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Mars Won

Stephen V. Ramey lives in beautiful New Castle, Pennsylvania. His work has appeared in many places, including Beneath Ceaseless Skies, Strange Horizons, and A Capella Zoo, as well as previously in Daily Science Fiction. He edited or co-edited three volumes of the Triangulation anthologies from PARSEC INK and will soon be reviving the speculative twitterzine, trapeze. His first collection of (very) short fiction, Glass Animals (Pure Slush Books) is available wherever fine books are e-sold. He blogs at a href="http://www.stephenvramey.com" target="SRamey">stephenvramey.com and tweets occasionally @svramey.
Stardate 2025:325. We touch down on Mars. Flesh-colored dust settles around the capsule as the creaking, cooling fuselage ticks down to silence. Your face is pale inside the helmet; your hand grips the armrest between us. I think of your fingernails digging into my back, a shock of pain-pleasure distantly penetrating a mind preoccupied with release. The window onto this world is so small, yet the vista is endless. I breathe into my helmet until the visor fogs.
Stardate 2014:135: Friday night popcorn and Netflix. We're watching a classic, something black and white, with softness and silence and all the things that grant us power over life. "She's beautiful," you say, and I watch you smile with the starlet's smile, tilt your head just so. "Yes, she is." I look into your blue eyes and think of skyscrapers, dams, the great accomplishments of man.
You lean forward--I miss you already--and pour something from a black bottle you've hoarded all night. It says Baileys. I say, "No thanks, I have a beer," as you press a plastic cup into my palm.
"What is it?"
"Irish Cream." You smile.
"Sounds expensive."
"We're celebrating." Today we uploaded our applications to Mars One.
"I guess we are." We click cups. I drink. The taste is so smooth and sweet I want to melt into it.
Stardate 2008:114. Our third date. You invite me inside. "I hope my kitty likes you." I'm allergic to cats, but would never say it, not with you standing there in shorts and halter-top. Your legs are endless, your breasts peek with white-glimpse deference.
I see you see me staring and look away, face suddenly hot. "Putt Putt was fun," you say. I feel better. The cat hisses the moment I walk inside. Your neighbor, Jennifer, invites us over for wine and hot tub. You are even more beautiful in a bikini.
I borrow Jennifer's boyfriend's suit. "He won't mind." She's pretty too, but not in your league.
Stardate 2024:244. Tears float between us, salt and water bound by tension. Earth was a sphere bound up in tensions. Food wars, tsunamis, fires. Politics. It was no place to raise a child; that's why we came. That's why we're here. But where are we in this empty space, the darkness of it, the endlessness?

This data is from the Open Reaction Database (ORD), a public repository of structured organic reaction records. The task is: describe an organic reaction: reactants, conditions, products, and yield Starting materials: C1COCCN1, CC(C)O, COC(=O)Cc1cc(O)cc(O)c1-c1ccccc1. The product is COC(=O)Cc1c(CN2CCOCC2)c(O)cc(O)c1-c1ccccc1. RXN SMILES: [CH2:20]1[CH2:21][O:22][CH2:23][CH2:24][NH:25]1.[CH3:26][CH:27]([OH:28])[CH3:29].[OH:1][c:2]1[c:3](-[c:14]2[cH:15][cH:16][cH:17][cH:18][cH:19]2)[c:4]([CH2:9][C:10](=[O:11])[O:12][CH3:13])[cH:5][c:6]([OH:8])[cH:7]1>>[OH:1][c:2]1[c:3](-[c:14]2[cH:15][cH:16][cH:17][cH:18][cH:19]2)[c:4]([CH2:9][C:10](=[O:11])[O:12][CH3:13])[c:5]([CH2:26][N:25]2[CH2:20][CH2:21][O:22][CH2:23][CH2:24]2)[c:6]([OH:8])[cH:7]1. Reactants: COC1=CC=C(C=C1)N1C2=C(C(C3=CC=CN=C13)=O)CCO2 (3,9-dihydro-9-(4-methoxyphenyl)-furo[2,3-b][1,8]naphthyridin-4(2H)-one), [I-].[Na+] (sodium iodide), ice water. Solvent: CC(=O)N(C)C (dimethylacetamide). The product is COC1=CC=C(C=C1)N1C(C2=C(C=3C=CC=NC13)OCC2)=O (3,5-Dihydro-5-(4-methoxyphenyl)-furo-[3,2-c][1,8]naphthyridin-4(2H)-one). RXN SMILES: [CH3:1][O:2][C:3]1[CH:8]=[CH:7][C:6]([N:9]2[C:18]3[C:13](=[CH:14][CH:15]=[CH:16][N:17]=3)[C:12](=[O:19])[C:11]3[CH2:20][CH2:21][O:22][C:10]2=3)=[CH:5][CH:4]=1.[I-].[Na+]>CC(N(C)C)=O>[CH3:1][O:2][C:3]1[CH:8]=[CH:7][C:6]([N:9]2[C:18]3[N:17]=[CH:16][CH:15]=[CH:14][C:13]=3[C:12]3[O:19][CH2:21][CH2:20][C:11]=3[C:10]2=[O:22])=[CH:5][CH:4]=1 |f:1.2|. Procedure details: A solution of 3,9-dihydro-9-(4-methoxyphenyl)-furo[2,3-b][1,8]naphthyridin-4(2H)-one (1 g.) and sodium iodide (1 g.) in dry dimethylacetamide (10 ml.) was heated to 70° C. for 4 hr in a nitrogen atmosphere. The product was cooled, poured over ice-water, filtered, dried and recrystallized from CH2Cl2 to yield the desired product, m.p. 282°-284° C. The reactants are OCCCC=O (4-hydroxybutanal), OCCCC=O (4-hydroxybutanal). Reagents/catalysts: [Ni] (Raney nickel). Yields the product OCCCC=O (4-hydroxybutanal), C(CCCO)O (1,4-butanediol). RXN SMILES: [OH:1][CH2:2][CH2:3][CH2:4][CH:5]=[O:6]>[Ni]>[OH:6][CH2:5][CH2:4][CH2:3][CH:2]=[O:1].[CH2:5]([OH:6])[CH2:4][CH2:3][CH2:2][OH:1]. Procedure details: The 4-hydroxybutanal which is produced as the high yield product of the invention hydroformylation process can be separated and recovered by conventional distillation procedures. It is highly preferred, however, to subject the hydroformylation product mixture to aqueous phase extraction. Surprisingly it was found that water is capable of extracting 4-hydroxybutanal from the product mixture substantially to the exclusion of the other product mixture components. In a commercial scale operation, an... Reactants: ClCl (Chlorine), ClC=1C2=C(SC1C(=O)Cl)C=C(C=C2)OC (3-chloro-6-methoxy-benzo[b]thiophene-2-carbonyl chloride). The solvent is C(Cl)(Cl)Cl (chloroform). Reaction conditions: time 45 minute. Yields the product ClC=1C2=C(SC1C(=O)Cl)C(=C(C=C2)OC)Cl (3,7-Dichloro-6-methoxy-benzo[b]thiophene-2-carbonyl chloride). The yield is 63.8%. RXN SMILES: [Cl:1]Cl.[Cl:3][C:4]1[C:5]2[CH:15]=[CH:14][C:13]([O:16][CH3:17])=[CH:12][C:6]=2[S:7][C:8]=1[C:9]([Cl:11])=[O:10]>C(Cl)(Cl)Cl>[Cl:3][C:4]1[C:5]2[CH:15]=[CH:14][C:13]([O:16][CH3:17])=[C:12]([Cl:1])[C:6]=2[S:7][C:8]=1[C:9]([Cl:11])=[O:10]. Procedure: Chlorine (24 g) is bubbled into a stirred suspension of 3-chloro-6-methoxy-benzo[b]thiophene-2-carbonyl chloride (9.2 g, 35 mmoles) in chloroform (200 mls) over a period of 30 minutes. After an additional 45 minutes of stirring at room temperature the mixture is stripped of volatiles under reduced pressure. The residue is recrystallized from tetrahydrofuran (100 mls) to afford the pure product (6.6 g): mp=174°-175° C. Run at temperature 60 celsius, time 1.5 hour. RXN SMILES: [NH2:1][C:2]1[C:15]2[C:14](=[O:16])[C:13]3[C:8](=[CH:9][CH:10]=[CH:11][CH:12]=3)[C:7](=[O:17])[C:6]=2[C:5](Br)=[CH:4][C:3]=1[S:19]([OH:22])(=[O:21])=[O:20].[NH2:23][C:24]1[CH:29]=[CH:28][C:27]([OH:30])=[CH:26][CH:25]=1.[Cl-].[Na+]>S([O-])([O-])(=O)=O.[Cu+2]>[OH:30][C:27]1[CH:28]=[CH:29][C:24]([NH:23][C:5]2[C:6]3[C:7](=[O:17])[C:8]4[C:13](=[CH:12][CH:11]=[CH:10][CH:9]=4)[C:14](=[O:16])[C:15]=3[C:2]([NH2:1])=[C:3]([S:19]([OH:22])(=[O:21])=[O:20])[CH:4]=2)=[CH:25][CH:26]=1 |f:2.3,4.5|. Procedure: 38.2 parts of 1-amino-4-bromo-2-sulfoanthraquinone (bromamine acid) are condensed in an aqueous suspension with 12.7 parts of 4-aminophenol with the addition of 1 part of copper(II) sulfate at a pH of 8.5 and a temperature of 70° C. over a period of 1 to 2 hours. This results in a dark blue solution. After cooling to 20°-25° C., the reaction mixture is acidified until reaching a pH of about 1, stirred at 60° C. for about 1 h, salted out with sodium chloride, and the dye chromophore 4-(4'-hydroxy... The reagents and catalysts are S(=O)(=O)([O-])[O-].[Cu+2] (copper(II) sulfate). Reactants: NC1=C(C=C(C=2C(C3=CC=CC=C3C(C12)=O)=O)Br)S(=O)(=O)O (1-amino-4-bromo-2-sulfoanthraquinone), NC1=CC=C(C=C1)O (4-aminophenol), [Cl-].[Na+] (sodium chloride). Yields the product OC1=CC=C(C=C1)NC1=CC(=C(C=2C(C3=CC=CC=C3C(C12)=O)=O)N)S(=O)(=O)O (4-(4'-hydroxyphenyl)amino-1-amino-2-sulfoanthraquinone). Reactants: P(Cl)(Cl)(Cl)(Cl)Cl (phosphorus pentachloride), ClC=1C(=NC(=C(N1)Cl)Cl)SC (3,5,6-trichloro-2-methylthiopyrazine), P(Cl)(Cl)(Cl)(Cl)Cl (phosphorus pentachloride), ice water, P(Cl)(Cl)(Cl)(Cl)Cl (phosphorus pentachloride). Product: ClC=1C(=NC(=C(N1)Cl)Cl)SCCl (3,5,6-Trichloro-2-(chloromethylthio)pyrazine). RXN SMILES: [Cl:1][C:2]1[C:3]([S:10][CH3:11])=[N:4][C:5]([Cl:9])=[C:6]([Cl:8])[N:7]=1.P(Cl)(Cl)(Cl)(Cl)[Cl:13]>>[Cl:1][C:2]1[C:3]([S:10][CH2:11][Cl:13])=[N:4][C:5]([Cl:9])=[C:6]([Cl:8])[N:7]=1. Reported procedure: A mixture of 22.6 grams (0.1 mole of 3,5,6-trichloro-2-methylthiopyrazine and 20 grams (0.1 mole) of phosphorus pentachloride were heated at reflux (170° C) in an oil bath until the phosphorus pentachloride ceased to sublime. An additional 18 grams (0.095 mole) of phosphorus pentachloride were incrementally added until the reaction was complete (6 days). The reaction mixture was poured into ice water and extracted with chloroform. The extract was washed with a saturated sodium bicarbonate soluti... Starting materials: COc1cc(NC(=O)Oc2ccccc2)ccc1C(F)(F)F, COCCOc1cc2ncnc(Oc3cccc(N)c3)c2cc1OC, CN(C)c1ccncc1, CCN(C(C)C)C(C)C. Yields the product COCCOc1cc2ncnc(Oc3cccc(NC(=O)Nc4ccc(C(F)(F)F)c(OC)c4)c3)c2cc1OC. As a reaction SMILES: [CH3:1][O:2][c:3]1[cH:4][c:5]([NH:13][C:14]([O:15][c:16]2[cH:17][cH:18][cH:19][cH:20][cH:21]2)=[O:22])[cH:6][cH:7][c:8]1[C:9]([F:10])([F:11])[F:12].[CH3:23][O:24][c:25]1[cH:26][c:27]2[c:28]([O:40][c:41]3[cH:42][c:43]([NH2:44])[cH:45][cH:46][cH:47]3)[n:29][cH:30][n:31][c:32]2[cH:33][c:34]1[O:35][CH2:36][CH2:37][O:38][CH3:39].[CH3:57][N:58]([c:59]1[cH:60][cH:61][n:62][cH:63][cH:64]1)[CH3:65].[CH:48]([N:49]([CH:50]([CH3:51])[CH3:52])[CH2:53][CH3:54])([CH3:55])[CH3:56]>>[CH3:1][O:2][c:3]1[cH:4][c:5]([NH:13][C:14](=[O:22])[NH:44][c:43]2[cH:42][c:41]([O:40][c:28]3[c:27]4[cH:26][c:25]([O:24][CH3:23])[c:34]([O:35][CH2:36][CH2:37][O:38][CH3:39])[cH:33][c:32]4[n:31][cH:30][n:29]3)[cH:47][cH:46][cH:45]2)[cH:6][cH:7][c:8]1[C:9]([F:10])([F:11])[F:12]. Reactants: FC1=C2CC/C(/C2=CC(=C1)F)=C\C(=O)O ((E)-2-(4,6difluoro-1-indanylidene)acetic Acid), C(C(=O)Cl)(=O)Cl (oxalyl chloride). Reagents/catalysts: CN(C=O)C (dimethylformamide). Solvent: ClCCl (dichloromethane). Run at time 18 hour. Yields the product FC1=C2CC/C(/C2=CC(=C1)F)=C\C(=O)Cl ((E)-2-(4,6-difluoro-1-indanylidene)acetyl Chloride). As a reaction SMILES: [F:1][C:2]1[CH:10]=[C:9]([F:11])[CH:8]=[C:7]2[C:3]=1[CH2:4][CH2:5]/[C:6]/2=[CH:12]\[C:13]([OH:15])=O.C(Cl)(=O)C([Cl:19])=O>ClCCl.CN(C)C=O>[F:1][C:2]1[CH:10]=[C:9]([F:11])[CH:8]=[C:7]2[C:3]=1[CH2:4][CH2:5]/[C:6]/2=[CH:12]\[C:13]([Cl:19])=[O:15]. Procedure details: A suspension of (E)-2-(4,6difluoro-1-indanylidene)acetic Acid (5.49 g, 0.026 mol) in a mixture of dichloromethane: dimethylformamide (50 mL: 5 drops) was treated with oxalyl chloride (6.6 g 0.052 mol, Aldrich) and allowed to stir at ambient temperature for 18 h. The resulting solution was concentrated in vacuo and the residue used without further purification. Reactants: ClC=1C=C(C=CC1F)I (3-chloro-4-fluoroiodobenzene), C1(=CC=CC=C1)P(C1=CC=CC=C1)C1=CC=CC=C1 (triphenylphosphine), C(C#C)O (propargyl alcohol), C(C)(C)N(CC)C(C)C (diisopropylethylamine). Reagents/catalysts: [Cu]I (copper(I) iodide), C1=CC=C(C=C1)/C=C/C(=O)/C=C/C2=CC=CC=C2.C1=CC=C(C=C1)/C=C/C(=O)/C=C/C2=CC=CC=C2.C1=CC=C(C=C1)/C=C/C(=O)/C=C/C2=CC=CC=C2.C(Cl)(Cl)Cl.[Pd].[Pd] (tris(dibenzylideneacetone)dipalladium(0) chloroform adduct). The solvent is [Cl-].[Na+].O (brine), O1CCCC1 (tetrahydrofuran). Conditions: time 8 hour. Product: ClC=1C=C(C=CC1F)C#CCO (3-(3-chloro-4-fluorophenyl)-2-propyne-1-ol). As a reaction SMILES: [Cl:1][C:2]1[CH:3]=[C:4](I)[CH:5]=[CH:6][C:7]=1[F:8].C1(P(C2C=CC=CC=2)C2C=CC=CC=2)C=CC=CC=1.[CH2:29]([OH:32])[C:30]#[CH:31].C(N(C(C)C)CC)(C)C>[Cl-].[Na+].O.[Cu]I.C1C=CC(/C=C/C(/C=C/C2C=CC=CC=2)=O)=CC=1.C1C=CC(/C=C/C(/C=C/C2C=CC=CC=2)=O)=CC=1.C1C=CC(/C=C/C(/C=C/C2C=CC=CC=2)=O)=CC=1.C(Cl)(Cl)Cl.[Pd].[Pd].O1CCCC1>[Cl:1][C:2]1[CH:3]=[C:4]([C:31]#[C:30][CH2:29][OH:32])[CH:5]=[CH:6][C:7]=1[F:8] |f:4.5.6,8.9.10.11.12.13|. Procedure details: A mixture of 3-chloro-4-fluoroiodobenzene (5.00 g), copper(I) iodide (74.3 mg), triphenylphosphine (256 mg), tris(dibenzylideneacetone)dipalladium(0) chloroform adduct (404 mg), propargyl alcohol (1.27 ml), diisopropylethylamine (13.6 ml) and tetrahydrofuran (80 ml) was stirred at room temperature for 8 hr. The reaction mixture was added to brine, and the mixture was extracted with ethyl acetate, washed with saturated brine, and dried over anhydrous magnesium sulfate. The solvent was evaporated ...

An arrow: You Are Here. It's too small to see with the naked eye. I reach to touch you. You shrug me off. I should not have slept with Jennifer. It was the boredom, I tell myself. It wasn't you.
Stardate 2019:253. "Let's get married on Mars." You blink. Your mother stares. Your father's fork clinks onto his plate. "What's that, like five years?" "Yes, sir." He looks thoughtful. "Damn fool thing'll never get off the ground if you ask me." Your Mother moves to the sink. Her steps are precise. Fragile. She doesn't want to lose you to Mars. She doesn't want to lose you to me. You watch her. I hate the worry in your eyes. I nod, and you leave the table, leave me alone with he who shall not be named. But it's okay, I understand that she's your mother. Your eyes seek mine over the cusp of her shoulder.
"Yes," you mouth. Yes, you'll marry me on Mars. There are no words for this emotion.
Stardate 2024:35. My pulse pounds against my eardrums. My chest goes tight. Our helmets are fixed into the restraints. I cannot see you, but I know you're there, you will always be there. System go, echoes. Go, go, go, one after another like cascading dreams. This is real, it's about to be real. Acid burns the back of my throat. I wish I could touch you. And then it's here. Ignition. Weight compresses me. I feel the shudder thrust through the soles of my boots. Static fills the suit. It feels unstable, unsustainable.
And then it stops, and we are gliding, climbing, shaking loose the tendrils of gravity that have so long held us down.
The End
This story was first published on Wednesday, May 6th, 2015


"Mars Won" began as an assignment in a flash fiction workshop at the Doctor TJ Eckleburg Review. The idea was to create a story experience from a fragmented narrative. This might consist of seemingly unrelated memories, disjointed experience, or any mechanism, really, that results in a nonlinear arc. Given my dual interests in near future science fiction and exploration of character, the idea of a young couple traveling to Mars came almost immediately. I had been reading about the Mars One initiative, that applications were being accepted for their first planned launch, and worrying about the way we seem to be destroying our future via impulsive decisions designed to milk the present dry. And that got me thinking about how we make the same impulsive mistakes in our personal lives all the time. Once I glimpsed a parallel between the larger concept and my young couple, I knew I had a story with a kernel of truth, rather than just another exercise. The challenge then, was to build a sense of escalation that was not chronological, but emotional, and I spent the majority of my revising time reworking the order and pacing of scenes and trying to hold the reader at the language level. It proved a challenging experience, but I was happy with the outcome. Sincere thanks to the other workshop participants, whose comments proved immensely helpful, and especially to Meg Pokrass, who led the workshop and is an incredible flash fiction author.

- Stephen V. Ramey

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